If you already have a grill or smoker you like, and you don’t need the fancy app-based guidance of Weber Connect, Thermoworks’ newly redesigned Smoke X thermometers are worth a look. These devices give you the ability to watch food and grill temperatures without having to venture outside. They use RF wireless technology to relay info from the hub at your grill to a handheld receiver. You can set high and low temperature alarms yourself, so this is a completely customizable device for more experienced users.
Thermoworks says the Smoke X has a line of sight range of up to 6,562 feet (1.24 mile). I’m not sure you’d want to trek that far away while cooking, but the increased signal strength means you won’t have to worry about walls and other obstacles around your house. The Smoke X also has a long battery life. Because it doesn’t rely on WiFi, it can last up to 330 hours on two AA batteries (1,800 hours for the receiver, Smoke X2). The device duo is also protected against outdoor hazards with an IP66 splash-proof rating. Lastly, the Smoke X2 and Smoke X4 ship with all the probes you’ll need, so you don’t have to make any additional purchases there.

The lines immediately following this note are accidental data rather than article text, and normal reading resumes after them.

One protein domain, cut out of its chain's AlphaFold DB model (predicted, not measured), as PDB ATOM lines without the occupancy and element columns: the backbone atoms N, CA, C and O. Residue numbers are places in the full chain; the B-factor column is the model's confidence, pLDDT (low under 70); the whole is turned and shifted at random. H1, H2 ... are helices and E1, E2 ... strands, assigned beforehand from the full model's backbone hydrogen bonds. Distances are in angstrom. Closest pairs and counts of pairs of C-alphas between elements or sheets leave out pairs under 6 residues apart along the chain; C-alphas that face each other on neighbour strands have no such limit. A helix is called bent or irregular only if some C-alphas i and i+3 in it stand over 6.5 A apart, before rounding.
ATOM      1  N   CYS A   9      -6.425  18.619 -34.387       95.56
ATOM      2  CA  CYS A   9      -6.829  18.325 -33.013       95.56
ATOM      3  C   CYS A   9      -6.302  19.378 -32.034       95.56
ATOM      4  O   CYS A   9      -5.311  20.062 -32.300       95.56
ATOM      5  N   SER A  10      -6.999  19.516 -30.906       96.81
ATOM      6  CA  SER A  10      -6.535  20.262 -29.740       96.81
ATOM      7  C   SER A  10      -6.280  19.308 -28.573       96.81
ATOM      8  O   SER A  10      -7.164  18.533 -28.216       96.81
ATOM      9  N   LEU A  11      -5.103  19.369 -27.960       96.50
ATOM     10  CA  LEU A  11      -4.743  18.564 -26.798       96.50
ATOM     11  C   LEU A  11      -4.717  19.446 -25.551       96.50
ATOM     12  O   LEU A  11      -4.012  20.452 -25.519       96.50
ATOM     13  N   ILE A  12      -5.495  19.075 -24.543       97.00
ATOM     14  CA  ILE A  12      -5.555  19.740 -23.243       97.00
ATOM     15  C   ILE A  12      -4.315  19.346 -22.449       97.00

I get it: not everyone needs or wants to keep tabs on what’s cooking from afar. No shade there, but you do need a reliable thermometer to confirm when your food is done. I’ve been using the Thermoworks Thermapen Mk4 for a while now and it’s the best instant-read option I’ve found. There are cheaper models available elsewhere, but the Mk4 has a backlit display that rotates based on how you’re holding it. It also has motion sensing activation, so it automatically turns on when you pick up and shuts off after you put it down. The Mk4 is waterproof with an IP67 rating, so you don’t have to worry about getting it wet when you’re saucing chicken.